Jonathan Safran Foer

==

 

 

This ‘I am not talented’ lie is a burden.

 

It is truly the weight of all the lives you are not living.

 

You kind of have to live your own life.

 

Not someone else’s.

 

Nor can you burden yourself with the lives you may not be living <the one, or ones, maybe you should be living>.

 

And.

 

Once again.

 

Everyone is good at something.

 

Everyone has some talent.

 

Which also inevitably leads to the fact that someone will always be better than you at something.

 

If you focus on that last point as a negative … as in ‘why can’t I do that?’ … you are not only lying to yourself <in that it matters> you are also wasting energy.

 

Figure out what you are good at.

 

 

That’s no lie.

 

 

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secret happiness 5 things

–          “happiness comes from how others see me and what I achieve” lie

 

 

 

 

 

Whew.

 

We live in a culture that reinforces this belief, and lie, every day.

I am certainly not suggesting there is no value in external affirmation and stimulus … but they just aren’t the end all be all.

 

Each person needs to develop a core of positive self-regard that is not dependent on achievement or dependent upon what others think.

 

If you do not do that you become … well … hostage to others.

 

Just a note.

 

One reason high status professionals tend to have high suicide rates is because society pounds it into our heads, all heads is my point, that gaining a certain status will bring us happiness.

 

 

Well.

 

It can … but it is an empty happiness.

 

On the other hand … if you believe that your life has meaning and purpose, and you direct your actions in that way, then both internal belief and external reinforcement can work together towards greater satisfaction with life.

 

Interestingly … contrary to popular opinion with regard to ‘specializing’ or ‘mastering one thing well’ … research suggests if you want happiness you should diversify <not specialize>.

 

Studies suggest putting all your self-worth in any one thing <no matter how worthy … parenting, work, marriage, relationships, financial success> puts far too much pressure on that aspect.

 

My point?

 

 

Happiness is internal first and foremost. Labels, titles and other’s acceptance should only be important in that they are a reflection of your inner purpose … not reflection of outer value.

 

 

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indulge less i needed 

–          the “I need” lie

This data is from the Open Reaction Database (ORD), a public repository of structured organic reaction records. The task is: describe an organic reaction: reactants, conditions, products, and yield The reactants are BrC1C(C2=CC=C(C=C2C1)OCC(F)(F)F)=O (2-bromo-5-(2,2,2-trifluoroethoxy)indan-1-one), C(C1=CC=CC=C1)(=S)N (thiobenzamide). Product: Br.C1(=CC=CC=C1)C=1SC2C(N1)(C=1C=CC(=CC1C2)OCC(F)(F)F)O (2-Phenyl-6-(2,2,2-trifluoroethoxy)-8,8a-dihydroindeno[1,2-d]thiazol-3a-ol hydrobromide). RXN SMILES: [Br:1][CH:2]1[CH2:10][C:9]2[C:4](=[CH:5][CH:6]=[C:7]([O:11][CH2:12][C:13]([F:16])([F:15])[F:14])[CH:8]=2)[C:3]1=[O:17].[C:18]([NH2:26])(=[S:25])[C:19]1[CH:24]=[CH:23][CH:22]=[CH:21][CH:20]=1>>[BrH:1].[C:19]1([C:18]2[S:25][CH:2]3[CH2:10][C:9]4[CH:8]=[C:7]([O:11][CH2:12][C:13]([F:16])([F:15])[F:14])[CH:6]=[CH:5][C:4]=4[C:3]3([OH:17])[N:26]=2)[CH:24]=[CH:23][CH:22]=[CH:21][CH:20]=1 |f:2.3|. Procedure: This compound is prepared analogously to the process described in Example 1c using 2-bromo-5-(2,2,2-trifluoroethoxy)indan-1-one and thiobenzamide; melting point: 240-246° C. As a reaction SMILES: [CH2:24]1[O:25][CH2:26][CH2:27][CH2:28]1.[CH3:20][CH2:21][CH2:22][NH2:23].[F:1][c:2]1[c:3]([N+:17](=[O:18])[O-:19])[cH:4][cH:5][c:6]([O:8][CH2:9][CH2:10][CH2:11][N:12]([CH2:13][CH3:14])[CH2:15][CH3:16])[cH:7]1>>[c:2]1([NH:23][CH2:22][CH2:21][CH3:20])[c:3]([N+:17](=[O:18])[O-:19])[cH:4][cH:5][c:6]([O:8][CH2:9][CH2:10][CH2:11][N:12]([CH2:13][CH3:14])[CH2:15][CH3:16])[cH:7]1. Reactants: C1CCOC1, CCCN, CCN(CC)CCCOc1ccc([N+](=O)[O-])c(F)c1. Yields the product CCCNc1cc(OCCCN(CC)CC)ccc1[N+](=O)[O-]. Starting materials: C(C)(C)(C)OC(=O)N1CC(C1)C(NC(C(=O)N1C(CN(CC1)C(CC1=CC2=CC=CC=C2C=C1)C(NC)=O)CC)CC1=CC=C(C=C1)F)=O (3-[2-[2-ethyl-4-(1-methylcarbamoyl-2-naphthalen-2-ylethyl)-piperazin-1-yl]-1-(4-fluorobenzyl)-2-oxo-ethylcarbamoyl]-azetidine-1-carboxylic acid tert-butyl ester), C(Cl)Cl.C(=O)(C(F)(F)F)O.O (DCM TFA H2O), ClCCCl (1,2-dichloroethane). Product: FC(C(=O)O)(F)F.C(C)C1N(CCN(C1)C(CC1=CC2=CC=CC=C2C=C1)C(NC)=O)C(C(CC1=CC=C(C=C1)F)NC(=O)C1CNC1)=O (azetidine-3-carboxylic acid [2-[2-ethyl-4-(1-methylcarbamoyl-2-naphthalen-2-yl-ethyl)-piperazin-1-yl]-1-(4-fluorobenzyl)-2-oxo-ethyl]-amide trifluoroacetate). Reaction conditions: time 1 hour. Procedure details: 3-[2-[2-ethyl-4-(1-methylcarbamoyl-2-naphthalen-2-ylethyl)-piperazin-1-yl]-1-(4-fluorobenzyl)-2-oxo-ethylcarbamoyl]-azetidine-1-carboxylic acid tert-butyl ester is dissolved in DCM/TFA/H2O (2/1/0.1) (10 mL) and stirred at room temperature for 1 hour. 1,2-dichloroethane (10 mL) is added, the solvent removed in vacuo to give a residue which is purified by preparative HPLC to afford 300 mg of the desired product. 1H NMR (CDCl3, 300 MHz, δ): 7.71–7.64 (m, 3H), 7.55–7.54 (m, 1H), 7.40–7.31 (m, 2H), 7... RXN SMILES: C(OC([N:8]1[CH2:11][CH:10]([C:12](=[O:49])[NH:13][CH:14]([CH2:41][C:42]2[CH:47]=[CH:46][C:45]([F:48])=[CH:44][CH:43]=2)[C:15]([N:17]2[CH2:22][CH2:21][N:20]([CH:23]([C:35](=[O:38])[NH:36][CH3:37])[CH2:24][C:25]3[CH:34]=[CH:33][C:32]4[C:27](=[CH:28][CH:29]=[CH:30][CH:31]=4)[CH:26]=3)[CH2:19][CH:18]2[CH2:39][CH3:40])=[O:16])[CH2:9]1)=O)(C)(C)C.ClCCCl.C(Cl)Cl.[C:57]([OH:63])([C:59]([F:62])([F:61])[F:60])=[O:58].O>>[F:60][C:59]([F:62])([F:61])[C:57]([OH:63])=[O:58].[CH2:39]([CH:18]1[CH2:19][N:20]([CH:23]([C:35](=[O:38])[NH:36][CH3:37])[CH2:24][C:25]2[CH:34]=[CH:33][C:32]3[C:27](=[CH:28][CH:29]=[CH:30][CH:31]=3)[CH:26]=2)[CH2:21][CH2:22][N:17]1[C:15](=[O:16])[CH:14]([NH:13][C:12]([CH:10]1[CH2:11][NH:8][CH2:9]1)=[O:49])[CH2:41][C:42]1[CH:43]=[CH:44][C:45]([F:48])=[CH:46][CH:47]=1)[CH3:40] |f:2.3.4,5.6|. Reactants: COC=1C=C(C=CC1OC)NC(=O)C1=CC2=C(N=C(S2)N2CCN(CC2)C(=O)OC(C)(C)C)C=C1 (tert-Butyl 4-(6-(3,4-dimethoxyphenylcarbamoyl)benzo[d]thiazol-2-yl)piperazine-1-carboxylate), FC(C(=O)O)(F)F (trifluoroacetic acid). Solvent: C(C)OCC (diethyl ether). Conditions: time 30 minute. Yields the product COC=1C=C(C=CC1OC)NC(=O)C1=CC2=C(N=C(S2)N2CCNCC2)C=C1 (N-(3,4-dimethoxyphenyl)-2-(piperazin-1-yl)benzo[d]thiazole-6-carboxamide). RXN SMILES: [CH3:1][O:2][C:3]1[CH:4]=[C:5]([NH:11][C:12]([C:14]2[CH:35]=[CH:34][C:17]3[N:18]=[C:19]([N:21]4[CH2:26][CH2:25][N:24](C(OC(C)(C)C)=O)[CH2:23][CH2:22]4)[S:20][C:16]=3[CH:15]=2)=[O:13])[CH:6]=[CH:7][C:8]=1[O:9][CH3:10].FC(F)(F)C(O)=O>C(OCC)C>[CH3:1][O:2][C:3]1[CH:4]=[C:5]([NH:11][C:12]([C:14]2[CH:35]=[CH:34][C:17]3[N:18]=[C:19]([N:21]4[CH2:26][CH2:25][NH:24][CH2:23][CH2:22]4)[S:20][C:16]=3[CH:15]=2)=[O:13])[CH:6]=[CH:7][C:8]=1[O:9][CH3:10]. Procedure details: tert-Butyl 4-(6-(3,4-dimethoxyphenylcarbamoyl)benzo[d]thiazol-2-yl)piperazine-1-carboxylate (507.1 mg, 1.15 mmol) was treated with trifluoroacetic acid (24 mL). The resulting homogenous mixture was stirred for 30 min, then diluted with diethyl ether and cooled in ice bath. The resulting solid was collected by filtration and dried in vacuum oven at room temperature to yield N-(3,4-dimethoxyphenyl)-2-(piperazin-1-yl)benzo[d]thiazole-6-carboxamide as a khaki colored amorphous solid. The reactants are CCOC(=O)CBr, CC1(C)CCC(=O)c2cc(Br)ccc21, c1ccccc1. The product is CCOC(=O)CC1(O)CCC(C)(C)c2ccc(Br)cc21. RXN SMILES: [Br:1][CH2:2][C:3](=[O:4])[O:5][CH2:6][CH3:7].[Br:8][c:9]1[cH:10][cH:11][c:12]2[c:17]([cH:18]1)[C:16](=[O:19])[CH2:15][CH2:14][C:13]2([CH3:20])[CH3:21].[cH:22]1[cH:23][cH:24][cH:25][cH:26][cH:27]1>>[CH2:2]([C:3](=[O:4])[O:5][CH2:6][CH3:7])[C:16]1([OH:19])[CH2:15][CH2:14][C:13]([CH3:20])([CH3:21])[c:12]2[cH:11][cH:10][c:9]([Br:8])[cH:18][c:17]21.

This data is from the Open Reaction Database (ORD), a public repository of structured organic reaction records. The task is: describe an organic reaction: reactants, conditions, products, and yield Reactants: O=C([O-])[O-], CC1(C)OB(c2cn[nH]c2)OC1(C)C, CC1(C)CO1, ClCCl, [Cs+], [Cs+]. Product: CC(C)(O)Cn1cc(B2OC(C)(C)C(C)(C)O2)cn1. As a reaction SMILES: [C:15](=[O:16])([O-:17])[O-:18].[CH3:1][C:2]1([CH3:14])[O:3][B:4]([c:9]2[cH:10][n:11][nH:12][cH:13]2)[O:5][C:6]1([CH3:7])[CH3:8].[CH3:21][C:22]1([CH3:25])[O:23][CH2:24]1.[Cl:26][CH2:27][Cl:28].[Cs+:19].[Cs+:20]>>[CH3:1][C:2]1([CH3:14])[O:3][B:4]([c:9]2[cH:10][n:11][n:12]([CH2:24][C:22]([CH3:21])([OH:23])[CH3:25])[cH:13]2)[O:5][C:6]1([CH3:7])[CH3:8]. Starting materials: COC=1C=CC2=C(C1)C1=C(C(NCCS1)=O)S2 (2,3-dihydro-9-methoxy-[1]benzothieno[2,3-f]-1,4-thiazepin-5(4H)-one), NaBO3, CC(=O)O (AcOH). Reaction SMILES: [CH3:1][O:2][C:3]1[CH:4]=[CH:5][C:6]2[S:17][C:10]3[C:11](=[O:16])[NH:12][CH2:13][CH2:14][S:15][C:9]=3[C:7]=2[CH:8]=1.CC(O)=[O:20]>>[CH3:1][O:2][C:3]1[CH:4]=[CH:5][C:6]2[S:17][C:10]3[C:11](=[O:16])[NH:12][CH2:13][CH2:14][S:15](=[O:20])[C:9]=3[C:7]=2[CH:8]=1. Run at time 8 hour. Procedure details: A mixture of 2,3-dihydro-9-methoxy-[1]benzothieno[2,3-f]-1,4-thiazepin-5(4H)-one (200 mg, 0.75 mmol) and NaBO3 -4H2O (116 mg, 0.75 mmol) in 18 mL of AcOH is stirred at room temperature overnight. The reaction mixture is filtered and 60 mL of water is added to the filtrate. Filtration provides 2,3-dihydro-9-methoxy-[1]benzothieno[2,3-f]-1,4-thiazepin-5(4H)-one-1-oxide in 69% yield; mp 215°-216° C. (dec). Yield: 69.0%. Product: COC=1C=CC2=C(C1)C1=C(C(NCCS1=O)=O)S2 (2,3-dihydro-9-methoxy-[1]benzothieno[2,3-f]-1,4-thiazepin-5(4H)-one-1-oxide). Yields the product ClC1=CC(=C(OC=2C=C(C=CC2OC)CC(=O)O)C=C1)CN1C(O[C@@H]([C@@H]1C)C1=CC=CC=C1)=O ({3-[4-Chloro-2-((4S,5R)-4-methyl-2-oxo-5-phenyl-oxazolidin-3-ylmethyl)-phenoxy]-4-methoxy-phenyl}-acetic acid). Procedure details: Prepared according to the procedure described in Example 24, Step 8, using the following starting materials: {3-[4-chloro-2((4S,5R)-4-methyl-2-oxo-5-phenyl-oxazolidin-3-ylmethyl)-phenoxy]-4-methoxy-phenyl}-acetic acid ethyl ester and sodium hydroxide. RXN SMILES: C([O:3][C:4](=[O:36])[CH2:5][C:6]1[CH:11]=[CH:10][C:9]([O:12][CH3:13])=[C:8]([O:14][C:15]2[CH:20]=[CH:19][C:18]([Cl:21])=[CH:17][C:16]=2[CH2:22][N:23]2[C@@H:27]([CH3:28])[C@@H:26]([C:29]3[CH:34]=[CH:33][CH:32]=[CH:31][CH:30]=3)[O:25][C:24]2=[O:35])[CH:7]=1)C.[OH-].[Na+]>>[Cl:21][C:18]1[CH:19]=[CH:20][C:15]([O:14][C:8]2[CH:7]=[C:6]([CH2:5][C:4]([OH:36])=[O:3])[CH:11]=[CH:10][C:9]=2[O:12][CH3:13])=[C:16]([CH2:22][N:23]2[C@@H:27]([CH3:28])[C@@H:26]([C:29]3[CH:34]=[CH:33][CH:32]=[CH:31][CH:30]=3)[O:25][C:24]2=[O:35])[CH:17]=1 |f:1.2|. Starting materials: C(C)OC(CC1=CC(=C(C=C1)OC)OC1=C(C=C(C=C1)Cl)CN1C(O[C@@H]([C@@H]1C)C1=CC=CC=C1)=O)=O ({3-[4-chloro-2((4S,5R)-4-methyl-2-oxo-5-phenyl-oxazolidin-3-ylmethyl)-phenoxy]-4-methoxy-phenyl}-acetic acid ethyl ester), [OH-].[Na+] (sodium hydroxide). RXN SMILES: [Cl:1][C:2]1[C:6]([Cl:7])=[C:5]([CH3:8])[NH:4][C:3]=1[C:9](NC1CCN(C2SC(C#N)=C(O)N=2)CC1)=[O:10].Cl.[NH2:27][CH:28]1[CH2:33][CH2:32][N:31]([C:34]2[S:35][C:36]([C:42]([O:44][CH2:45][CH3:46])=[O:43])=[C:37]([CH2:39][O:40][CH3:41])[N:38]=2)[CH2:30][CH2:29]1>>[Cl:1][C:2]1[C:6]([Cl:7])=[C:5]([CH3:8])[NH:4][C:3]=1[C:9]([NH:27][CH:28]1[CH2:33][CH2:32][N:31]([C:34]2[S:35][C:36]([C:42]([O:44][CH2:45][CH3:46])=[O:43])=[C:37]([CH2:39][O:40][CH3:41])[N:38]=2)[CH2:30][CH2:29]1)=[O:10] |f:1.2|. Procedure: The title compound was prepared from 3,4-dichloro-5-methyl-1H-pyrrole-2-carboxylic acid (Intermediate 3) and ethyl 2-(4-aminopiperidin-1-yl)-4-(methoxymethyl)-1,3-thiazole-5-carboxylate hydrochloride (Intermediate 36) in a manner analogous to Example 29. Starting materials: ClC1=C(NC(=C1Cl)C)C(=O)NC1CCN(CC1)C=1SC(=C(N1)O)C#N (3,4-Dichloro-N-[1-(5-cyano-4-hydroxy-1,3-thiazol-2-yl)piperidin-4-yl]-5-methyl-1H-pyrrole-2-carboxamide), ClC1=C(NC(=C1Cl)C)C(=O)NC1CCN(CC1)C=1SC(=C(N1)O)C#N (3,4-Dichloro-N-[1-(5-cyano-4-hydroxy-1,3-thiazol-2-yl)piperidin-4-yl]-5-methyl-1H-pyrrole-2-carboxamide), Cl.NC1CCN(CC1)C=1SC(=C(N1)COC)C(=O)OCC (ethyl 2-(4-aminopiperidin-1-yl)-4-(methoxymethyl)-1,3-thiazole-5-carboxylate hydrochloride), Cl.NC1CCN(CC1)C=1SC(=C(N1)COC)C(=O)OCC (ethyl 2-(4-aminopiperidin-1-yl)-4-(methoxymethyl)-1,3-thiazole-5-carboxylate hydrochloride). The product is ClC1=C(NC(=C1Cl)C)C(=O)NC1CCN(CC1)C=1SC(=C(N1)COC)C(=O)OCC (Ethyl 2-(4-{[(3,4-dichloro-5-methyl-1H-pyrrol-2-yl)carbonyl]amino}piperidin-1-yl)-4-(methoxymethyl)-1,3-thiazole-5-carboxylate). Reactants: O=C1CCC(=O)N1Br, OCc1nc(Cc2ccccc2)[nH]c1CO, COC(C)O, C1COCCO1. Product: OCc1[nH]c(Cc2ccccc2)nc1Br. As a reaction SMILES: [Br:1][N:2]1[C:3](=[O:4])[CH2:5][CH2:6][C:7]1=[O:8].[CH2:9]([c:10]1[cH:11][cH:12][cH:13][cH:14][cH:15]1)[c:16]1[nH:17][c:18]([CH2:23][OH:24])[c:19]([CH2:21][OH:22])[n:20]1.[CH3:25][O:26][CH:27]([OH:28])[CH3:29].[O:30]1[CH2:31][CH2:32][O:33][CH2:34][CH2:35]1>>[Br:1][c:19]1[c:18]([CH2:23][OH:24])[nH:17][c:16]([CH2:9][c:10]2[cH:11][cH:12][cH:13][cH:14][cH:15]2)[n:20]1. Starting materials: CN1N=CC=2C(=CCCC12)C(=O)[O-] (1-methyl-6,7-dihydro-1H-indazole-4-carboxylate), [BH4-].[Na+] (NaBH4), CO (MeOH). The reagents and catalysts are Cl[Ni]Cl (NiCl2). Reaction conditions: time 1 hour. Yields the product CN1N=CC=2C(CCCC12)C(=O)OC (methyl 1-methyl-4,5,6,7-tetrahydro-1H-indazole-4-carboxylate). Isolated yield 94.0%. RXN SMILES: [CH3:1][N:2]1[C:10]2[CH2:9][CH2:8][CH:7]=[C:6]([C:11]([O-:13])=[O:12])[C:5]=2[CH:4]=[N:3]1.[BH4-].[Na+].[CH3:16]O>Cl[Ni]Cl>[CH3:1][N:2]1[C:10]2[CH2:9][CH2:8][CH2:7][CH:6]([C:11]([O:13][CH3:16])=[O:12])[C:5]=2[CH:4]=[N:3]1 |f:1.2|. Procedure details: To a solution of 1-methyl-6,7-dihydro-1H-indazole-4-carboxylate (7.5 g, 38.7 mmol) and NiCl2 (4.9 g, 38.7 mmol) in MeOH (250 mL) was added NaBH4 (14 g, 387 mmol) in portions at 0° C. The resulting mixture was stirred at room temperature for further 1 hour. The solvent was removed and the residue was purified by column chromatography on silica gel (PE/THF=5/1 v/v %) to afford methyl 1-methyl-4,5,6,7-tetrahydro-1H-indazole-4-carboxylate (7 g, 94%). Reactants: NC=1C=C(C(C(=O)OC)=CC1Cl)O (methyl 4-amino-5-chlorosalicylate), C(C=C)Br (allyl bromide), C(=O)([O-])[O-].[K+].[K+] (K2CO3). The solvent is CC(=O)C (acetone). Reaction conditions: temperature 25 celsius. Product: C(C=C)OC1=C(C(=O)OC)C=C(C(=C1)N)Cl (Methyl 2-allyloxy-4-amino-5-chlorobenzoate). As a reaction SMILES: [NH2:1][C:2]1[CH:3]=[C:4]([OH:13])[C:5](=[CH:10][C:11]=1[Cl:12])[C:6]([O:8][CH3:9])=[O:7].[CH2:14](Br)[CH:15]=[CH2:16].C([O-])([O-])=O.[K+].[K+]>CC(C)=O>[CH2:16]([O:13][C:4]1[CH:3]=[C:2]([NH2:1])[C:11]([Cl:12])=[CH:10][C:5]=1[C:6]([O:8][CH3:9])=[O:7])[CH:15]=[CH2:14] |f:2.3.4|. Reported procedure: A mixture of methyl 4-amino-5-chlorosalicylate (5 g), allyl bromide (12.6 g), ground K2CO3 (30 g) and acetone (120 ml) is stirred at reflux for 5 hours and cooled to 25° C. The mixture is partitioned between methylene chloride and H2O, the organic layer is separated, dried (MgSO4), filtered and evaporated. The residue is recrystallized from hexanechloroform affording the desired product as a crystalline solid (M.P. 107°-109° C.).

Ah.

 

I need.

 

Need, in general, outside of food, water and air … is a qualitative attitude based on perception.

 

 

I need a new <bigger> house.

 

A new <better> car.

 

A new shirt or dress.

 

 

“I need” can span from big to small.

 

Here is a truth <let’s call this a non-lie>.

 

 

If you’re alive and surviving without it right now then you most likely <I hesitated but wanted to use ‘clearly’> don’t need it.

 

Ponder that.

 

 

Because freeing yourself from this ‘need’ lie means freeing yourself from some really unnecessary angst & pain in your life. Because this lie suggests some sense you’ll be hurt in some way if you don’t get the thing.

 

 

Understanding that ‘need’ is actually ‘want’ is … well … freeing in and of itself.

 

 

 

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right am i

–          the “I’m right” lie

 

 

This is one of the most damaging lies we can tell ourselves, says Carol Tavris, PhD, social psychologist.

 

==

“It’s called the basic bias—the idea that everyone else is biased, but we’re not.”

==

 

 

This lie resides in the belief that you know best and that you’ve got all the facts.

 

Ultimately this lie prevents you from even listening to any evidence that you’re wrong.

 

It becomes impossible for you to comprehend any possibility that your memory is wrong or maybe your perception is wrong or even that your explanation is wrong.

 

 

‘It’s self-damaging, in that it keeps you stuck within the confines of what you think you know.’

<Tavris>

 

 

Well.

 

I imagine I included this lie because it is almost the ‘anti-enlightened conflict’ thought.

 

And worse?

 

 

Its not that you aren’t actually interested in learning more … but instead because of this insidious lie you are telling yourself … you remain stagnant in what you know.

 

This is a truly insidious, evil … and sly … lie we tell ourselves.

 

I fight this lie tooth & nail every day.

 

Oh.

 

By the way.

 

If you are questioning whether this is a lie you should worry about.

 

The social psychologist  also adds … “it also makes you a miserable person to be with.”

 

 

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lies we tell bach 

–          the “I have no willpower” lie

 

 

Holy cow this is a damaging lie.

 

 

And of all the lies I am writing about this one may be the most unequivocal lie.

 

Or the truest of non truths.

 

 

Look.

 

This is a really bad lie to tell yourself because it is … well … an excuse.

 

You have some willpower.

 

We all do <says Roy Baumeister a social psychologist>.

 

However … Baumeister also discovered in lab tests that willpower is finite.

 

In other words … after people used self-control for some tasks, they had less of it for subsequent tasks <this suggests you probably shouldn’t quit smoking, get organized and go on a diet on the same day>.

 

But he also found that willpower, like a muscle, can be built up over time through regular training.